To determine how and when the virus traveled across the world, Worobey and his collaborators used a collection of over 100,000 coronavirus genome samples and identified patterns of mutations.
Genomes are like a necklace with four colors of beads, Worobey said. The genome of coronavirus has 30,000 beads and they have a very specific color arrangement. Those beads get interpreted by our cells to make proteins, which perform the functions of the virus and continue to replicate themselves.
“Every time a virus replicates itself, they tend to be kind of sloppy at replicating their genetic material. Kind of like really quickly typing out an email without checking your spelling. So, pretty much every time, there’s a mutation or two that gets introduced,” he said. “So if you compare a sample that was collected in January to one that was collected from a different patient a month later, there are now probably two beads that are a different color within the genome.”
By identifying mutations in the genome, the researchers were able to connect different viral strains to outbreaks all over the world.
“We put (the genome samples) into a big analysis and make these family trees that show which variants of the virus are closely related to other strains,” Worobey said. “We found a way to integrate not just the genetic information on the family tree, but also epidemiological information and travel records, which allowed us to do a better job of reconstructing the true history of how these viruses moved.”
In the study, the scientists ran computer programs that simulated the evolution of the virus and showed exactly how it mutated, and where, since the pandemic began.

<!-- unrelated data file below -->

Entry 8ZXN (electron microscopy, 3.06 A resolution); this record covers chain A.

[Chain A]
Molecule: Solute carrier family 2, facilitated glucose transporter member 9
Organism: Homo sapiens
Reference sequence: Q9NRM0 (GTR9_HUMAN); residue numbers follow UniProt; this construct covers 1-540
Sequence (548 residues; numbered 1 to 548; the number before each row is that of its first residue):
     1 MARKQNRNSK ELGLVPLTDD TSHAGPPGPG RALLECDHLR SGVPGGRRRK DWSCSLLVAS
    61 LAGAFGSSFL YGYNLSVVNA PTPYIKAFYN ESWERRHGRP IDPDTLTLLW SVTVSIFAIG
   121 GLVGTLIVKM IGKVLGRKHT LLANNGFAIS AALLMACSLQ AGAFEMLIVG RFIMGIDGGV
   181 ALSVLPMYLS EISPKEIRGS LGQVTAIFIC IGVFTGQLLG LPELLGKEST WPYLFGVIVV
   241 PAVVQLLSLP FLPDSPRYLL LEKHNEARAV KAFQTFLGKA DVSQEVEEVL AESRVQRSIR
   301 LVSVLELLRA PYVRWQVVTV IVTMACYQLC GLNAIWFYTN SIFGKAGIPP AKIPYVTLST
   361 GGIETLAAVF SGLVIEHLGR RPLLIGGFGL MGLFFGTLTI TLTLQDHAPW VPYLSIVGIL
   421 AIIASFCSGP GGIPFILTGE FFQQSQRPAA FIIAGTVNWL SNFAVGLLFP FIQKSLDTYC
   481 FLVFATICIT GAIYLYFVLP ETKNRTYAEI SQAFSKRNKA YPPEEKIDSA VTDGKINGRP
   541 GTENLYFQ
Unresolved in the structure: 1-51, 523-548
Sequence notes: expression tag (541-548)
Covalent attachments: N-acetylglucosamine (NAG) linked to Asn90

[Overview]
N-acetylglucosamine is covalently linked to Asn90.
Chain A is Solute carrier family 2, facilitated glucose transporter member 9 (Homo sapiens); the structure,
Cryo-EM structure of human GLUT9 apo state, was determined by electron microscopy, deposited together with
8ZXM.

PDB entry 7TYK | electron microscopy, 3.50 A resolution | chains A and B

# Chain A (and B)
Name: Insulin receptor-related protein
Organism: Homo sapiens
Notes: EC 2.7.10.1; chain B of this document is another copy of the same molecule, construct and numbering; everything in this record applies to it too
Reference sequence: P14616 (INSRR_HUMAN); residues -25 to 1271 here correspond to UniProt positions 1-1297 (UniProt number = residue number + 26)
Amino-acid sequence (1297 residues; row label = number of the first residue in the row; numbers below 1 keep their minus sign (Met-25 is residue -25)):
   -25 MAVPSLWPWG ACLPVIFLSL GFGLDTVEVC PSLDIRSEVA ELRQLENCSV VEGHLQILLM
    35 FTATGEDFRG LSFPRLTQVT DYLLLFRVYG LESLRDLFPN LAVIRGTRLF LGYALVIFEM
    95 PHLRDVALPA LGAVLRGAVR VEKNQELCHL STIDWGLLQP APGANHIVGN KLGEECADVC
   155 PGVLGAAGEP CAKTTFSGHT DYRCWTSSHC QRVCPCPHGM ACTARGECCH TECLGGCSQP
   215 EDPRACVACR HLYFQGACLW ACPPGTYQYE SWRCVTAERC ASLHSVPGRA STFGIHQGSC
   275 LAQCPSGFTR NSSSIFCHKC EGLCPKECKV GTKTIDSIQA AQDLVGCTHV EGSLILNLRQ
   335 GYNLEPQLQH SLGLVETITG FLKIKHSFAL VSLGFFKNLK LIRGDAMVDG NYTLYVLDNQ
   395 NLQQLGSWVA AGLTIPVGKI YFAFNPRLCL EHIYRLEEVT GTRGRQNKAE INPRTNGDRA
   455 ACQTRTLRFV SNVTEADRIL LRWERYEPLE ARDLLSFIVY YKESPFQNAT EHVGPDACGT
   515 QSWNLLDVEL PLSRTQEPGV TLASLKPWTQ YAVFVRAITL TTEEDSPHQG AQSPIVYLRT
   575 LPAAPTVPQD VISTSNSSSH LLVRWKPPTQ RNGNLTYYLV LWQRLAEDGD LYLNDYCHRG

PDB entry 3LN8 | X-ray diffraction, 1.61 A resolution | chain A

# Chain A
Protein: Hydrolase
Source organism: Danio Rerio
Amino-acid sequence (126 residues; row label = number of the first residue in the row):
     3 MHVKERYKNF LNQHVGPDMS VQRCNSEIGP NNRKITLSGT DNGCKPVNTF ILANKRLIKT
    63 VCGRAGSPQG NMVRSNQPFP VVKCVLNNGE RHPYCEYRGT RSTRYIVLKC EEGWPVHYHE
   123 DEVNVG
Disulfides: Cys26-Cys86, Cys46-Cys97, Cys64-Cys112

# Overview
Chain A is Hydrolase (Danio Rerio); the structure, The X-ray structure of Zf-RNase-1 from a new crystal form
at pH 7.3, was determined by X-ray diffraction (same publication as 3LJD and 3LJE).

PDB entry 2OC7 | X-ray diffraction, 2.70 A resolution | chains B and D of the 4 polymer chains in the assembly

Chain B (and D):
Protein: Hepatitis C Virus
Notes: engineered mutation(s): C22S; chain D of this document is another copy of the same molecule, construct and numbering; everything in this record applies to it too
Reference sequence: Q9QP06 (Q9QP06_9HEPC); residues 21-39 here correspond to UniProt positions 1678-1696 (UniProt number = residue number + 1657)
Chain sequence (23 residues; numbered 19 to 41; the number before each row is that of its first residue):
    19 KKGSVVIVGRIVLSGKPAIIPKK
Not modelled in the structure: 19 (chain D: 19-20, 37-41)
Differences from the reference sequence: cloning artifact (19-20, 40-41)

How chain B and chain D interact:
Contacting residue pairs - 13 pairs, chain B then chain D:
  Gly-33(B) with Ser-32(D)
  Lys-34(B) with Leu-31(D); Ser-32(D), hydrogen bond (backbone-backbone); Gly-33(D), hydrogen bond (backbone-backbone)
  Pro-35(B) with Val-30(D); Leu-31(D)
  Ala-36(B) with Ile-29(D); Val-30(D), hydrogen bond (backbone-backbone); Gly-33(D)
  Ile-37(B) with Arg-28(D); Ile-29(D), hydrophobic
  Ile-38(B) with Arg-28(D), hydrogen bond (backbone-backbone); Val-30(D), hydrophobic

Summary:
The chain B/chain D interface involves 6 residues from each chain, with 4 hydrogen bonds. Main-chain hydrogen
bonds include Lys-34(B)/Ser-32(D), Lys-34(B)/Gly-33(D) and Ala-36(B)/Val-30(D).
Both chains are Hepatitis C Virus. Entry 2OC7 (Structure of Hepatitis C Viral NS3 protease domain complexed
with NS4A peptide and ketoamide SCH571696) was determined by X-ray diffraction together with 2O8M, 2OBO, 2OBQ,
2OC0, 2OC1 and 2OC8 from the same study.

“By re-running the introduction of SARS-CoV-2 into the U.S. and Europe through simulations, we showed that it was very unlikely that the first documented viral introductions into these locales led to productive transmission clusters,” said study co-author Joel Wertheim of the University of California at San Diego. “Molecular epidemiological analyses are incredibly powerful for revealing transmissions patterns of SARS-CoV-2.”
A blueprint for the future
Worobey and his collaborators agreed that the most important part of this study was the evidence that early, aggressive interventions work to contain viral outbreaks.
“Our research shows that when you do early intervention and detection well, it can have a massive impact, both on preventing pandemics and controlling them once they progress,” Worobey said. “While the epidemic eventually slipped through, there were early victories that show us the way forward: Comprehensive testing and case identification are powerful weapons.”
The team also agreed that the measures taken in those initial cases, which included testing, contact tracing, isolation and cooperation from patients, “should serve as a blueprint for future responses to emerging diseases that have the potential to escalate into worldwide pandemics.”
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Contact reporter Jasmine Demers at email@example.com
On Twitter: @JasmineADemers